NCAA Athletes Now Allowed To Make MONEY!

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Rock n Roll… this is outstanding news!

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I was just wondering if that would enable current gymnasts’ to go pro and still compete for NCAA. I think this could be great for young gymnasts.
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They cannot go professional, ie they cannot get an agent, etc.
However, they can make money off of their image, name, etc.

So for example, Chiles and Hurd can collect money from appearing in the Biles Post Olympic tour.
If GK Elite offers Carey and Suni Lee money to model their leotards, they can do so and still do NCAA.

This could all change as the NCAA rule is in hiatus pending Supreme Court decision. Eventually, the NCAA will adapt and alter the rules based on the hearing.
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Based on an article I read this morning, the situation sounds not completely defined. It seems that various states and schools have different rules for what is allowed. I hope the NCAA is gracious if an athlete unintentionally crosses a line during this time while the rules are being completely ironed out.

Apparently Congress is looking at some bills which would create a national standard . . . but the US Congress doesn’t move quickly.
GREAT summary from CGN
On July 1, 2021, NCAA student-athletes will enter a new and long-awaited era of college sports, one in which they will finally be allowed to earn compensation for their athletic abilities. After decades of legal battles, student-athletes will soon be able to make money from selling their name, image and likeness (commonly shortened to NIL), which the NCAA has previously prohibited. This is not allowing student-athletes to earn a wage for playing their sport in college or student-athletes being paid by their schools, but rather opening up the opportunity for them to make money off of their name and image, such as through endorsements.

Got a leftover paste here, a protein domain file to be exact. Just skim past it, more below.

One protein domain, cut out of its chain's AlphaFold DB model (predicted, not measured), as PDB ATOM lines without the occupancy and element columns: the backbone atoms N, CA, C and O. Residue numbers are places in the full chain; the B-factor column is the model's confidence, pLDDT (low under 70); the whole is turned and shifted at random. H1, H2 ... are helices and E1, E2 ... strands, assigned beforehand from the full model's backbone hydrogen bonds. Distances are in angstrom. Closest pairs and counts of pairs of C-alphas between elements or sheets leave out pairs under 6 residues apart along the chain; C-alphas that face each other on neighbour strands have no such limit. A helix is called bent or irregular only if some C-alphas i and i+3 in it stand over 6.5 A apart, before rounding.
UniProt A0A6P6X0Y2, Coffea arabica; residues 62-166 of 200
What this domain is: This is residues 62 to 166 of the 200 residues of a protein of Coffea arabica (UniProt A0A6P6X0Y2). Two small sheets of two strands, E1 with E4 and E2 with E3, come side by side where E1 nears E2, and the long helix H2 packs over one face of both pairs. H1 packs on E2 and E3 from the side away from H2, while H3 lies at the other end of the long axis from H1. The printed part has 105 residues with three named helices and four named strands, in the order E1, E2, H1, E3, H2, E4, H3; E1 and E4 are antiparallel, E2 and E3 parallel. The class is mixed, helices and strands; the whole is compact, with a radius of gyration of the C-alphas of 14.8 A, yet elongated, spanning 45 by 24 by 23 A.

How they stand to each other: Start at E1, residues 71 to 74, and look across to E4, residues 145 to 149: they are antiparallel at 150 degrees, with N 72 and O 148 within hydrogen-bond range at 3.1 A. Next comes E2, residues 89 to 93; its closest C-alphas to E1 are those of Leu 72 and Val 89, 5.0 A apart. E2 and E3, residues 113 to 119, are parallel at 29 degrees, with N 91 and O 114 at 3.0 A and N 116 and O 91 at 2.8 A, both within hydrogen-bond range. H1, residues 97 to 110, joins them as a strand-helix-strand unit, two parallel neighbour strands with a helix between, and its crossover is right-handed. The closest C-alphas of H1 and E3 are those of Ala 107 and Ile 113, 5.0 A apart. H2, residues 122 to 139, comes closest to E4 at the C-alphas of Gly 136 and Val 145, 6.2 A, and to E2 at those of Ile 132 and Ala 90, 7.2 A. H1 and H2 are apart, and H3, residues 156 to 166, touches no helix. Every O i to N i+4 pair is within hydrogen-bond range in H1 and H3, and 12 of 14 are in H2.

Although the NCAA is continuing to try and delay student-athletes’ abilities to earn compensation, 12 states (Alabama, Connecticut, Florida, Georgia, Illinois, Kentucky, Mississippi, New Mexico, Ohio, Oregon, Pennsylvania and Texas) have passed legislation that will allow student-athletes in those states to start profiting from NIL opportunities as early as July 1, with more states likely to join in the coming months. The NCAA also suffered a major legal blow in June with a Supreme Court ruling stating it should no longer be exempt from antitrust laws, further complicating the NCAA’s ability to restrict financial compensation to student-athletes.

As state legislatures have now outpaced the NCAA, the NCAA has been forced to adopt an interim policy to outline permissible NIL activities while it works on permanent guidelines. This temporary policy not only outlines the rules and regulations student-athletes and schools must follow, but most importantly, it allows student-athletes nationwide to start capitalizing on NIL opportunities on July 1.

With a new generation of college sports on the horizon, let’s take a deeper look at the new NIL policies and how we could see them impact NCAA gymnastics.

Rules to Follow